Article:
by Daniel Wang, Staff Writer, March 2021

Image courtesy of Trip Advisor.

For more information regarding Dedham Town Council Meetings in the future, please visit the comments from Ms. Porter, all quotes used in this piece were sourced from Reimagining our Downtown on February 9, 2021.

From the 2020 presidential election to the Georgia Senate run-offs, the past several months have been defined by consequential events in federal politics. National media coverage of issues such as trade policy and tax reform has both divided the public and painted a picture of American polity as exclusively Washingtonian. During such times, it is easy to forget the importance of local government. In the spirit of recuperating myself from the drama of national politics and searching for an escape from polarization within communal affairs, I decided to participate in that distinctly New England form of government known simply as a “town meeting.” With an empty mind and a full can of Diet Coke, I approached my first virtual community discussion: Reimagining our Downtown

In 2016, the Town of Dedham allocated $50,000 to establish a design guideline for town square developments and create an economic strategy for the downtown region. Midway through this process, the established Planning Board expanded its work to include devising a feasible development plan for the soon-to-be-vacated Dedham Police Station. “When we got to the economic strategic plan, what we realized was that the police station was about to be available, and so we rolled that into our plan, into the scope of what we were doing,” Jessica Porter, a member of the Dedham Planning Board, said. The process of allocating and designing the lot is in its early stages; during the town meeting, Selectman Dr. Dennis Teehan emphasized: “I think that it’s very important for people to understand that no decision has been made.” 

Nonetheless, the Planning Board has narrowed the potential courses of development for the parcel into three categories: (1) selling the publicly owned land to a private developer (2) retaining the land and repurposing the police station for some other public use (3) keeping ownership of the land but demolishing the current building and strongly recommends the third course of action. Peter Smith, another member of the Planning Board, clarified that selling the land to a private developer would be impractical and highlighted the importance of creating a new public gathering place. Smith said, “The program is wide open. It’s a palette of possibilities. But it is important that we narrow in on civic and open spaces[…]. This is publicly owned land now. We cannot divide this lot, it’s too small.” Porter likewise expressed approval for the third option. She added, “Over the course of our research, what the committee feels is best for the community is to implement that last option of keeping the parcel but getting rid of the building and making that space a public plaza or park.”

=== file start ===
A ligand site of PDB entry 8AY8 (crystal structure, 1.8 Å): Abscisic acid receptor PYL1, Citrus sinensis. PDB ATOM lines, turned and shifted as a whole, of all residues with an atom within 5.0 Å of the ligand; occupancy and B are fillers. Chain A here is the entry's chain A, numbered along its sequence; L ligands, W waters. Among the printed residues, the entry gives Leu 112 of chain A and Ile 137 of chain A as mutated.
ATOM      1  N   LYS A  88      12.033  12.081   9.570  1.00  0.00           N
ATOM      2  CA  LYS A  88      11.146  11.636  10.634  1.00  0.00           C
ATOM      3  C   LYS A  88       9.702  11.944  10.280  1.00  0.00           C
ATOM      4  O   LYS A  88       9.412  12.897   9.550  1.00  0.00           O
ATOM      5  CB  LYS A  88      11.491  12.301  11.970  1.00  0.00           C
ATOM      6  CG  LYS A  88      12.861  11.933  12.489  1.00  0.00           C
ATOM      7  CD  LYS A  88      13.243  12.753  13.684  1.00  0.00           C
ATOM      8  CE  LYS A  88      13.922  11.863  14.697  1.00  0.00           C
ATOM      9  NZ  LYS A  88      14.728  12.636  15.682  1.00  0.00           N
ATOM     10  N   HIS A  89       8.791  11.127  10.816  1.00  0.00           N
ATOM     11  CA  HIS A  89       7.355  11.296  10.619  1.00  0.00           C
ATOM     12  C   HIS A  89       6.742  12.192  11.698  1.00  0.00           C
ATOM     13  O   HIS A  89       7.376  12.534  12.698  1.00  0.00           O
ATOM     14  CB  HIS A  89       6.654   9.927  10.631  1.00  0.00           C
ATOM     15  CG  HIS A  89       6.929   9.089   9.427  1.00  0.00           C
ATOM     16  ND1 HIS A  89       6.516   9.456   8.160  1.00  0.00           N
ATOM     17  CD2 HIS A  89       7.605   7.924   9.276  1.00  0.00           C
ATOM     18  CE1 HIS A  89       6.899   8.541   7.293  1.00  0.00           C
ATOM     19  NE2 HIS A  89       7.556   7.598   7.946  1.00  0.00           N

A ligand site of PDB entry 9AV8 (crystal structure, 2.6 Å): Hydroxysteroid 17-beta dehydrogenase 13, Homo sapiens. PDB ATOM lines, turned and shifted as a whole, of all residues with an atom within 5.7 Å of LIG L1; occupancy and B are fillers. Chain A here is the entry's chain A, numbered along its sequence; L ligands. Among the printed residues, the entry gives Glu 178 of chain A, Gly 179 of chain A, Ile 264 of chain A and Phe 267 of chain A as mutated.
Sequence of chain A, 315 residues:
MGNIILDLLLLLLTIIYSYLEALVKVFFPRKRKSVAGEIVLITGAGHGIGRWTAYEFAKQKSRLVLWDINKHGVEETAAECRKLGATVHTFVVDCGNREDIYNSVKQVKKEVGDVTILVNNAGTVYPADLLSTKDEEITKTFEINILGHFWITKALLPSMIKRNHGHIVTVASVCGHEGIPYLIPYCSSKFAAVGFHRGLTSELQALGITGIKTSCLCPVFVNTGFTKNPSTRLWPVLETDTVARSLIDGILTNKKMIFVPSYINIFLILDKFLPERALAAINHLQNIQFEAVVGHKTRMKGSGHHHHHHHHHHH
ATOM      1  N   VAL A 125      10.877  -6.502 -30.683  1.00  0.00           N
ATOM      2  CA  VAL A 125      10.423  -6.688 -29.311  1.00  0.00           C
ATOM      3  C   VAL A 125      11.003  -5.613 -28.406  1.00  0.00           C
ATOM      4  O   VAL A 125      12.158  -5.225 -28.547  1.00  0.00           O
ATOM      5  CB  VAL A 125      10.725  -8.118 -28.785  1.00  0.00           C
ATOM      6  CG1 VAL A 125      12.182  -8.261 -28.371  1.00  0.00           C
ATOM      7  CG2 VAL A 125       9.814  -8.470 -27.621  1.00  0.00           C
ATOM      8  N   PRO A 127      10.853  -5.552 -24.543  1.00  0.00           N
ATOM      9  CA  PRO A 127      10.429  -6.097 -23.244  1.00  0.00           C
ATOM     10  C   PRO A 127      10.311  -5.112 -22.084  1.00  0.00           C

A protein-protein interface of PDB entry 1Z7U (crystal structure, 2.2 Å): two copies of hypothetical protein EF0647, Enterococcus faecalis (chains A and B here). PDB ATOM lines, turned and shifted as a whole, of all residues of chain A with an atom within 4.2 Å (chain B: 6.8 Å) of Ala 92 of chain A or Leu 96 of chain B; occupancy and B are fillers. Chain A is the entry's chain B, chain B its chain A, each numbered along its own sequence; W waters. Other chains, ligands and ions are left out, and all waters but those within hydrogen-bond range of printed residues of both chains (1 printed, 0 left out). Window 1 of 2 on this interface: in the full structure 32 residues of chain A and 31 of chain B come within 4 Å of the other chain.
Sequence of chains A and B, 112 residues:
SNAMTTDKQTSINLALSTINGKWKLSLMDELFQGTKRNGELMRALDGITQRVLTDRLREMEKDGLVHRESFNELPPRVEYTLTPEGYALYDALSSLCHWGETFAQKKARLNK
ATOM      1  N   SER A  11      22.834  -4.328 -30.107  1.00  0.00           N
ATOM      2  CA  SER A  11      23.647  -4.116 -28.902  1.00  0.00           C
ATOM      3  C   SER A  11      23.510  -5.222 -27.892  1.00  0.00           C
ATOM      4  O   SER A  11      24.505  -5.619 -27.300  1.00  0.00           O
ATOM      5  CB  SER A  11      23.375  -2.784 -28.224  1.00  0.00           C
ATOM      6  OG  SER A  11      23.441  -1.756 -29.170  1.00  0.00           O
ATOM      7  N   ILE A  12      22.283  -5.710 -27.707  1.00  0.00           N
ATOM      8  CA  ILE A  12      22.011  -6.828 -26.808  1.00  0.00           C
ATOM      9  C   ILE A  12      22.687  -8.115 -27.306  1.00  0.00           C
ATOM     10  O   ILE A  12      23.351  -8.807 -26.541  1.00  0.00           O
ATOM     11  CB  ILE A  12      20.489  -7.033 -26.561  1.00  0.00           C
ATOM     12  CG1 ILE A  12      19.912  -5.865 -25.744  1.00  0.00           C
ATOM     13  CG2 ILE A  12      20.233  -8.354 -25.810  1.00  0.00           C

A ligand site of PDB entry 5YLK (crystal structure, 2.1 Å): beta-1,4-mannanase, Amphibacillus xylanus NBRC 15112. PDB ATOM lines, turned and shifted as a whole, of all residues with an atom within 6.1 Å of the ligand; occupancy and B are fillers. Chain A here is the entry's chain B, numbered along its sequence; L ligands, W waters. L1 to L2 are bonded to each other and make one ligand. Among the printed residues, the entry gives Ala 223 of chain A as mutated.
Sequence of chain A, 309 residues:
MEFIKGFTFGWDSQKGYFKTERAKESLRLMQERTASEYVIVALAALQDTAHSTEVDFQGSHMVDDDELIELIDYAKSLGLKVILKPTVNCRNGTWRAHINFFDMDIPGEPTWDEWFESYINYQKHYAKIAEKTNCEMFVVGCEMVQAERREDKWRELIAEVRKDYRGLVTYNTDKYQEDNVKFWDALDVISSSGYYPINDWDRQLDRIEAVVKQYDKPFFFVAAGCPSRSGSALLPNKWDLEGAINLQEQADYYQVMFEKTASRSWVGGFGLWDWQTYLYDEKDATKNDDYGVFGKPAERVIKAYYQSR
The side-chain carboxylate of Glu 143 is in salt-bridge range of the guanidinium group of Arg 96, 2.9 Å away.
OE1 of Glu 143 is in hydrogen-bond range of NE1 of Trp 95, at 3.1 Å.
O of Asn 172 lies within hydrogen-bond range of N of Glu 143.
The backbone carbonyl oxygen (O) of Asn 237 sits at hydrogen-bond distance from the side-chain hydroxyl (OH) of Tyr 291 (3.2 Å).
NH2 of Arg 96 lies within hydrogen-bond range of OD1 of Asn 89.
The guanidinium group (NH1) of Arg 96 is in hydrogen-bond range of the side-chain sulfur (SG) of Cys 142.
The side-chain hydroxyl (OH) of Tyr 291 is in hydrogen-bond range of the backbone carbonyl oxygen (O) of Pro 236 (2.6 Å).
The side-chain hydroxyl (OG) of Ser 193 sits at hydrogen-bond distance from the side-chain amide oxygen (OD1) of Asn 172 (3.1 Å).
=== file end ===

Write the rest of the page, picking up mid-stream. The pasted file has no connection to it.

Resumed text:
During the meeting, the development advisor employed by the town, Barry Abramson of Abramson & Associates, and the appointed urban design consultant, David Gamble of Gamble Associates, both encouraged the town to retain ownership of the land and flatten the police building to construct some form of public green space. Gamble said, “We should think […] in terms of public and civil use in these parcels. In what ways can one imagine spaces that could act as social gathering spots […] in the downtown core itself, there isn’t much of an open space system.” Abramson further suggested that the second option, retaining the building, was economically unfeasible. He said, “The cost of re-using the building might well equal the cost of building a new building; it [would not be] particularly useful for the uses that would be most marketable – residential and ground-floor use.” 

Participants in the meeting expressed frustration about the seemingly determined course of development for the parcel. Though the discussion was framed as an open conversation, it seemed to many that the rough trajectory of the project had already been set. Others wholeheartedly supported the Planning Board’s judgment. A local businesswoman assented, “The two things that we are lacking as a business owner is parking and greenspace.” 

This diversity of viewpoints, Porter elaborated, lies at the heart of town politics. She specified, “[T]here are some people who want to see change in the sense of having more housing options […] Others want more accessibility for pedestrians and bikers – bike trails, sidewalks, bike lanes, etc.” Porter further noted that one common theme which connected the participants’ perspectives was the notion of managing change. She stressed, “Their vision for how to do that will differ depending on a lot of different factors, but the root concern is how to manage change.” Many citizens, however, fail to recognize that change is oftentimes inevitable. She clarified, “The hard thing that most people seem to not really understand, either with broad or specific sites, is that it’s never a question of change or no change. It’s always a question of what kind of change.” 

Despite the difficulties that are associated with making such decisions, Porter highlighted that town politics are an accessible platform for realizing meaningful reform. She explained, “I think town politics [are] a space in which you can expend relatively little energy to have a huge amount of influence in your community[…] It’s a lot easier to make sure your town does composting, for example, than to make sure the state implements those same policies, or for that matter, the nation.” 

Nowadays, actively engaging in town affairs is more convenient than ever: with a click of a button, any citizen can join a community meeting and contribute to the conversation. For anyone who is invested in the fate of our communities, look no further than your laptop screen.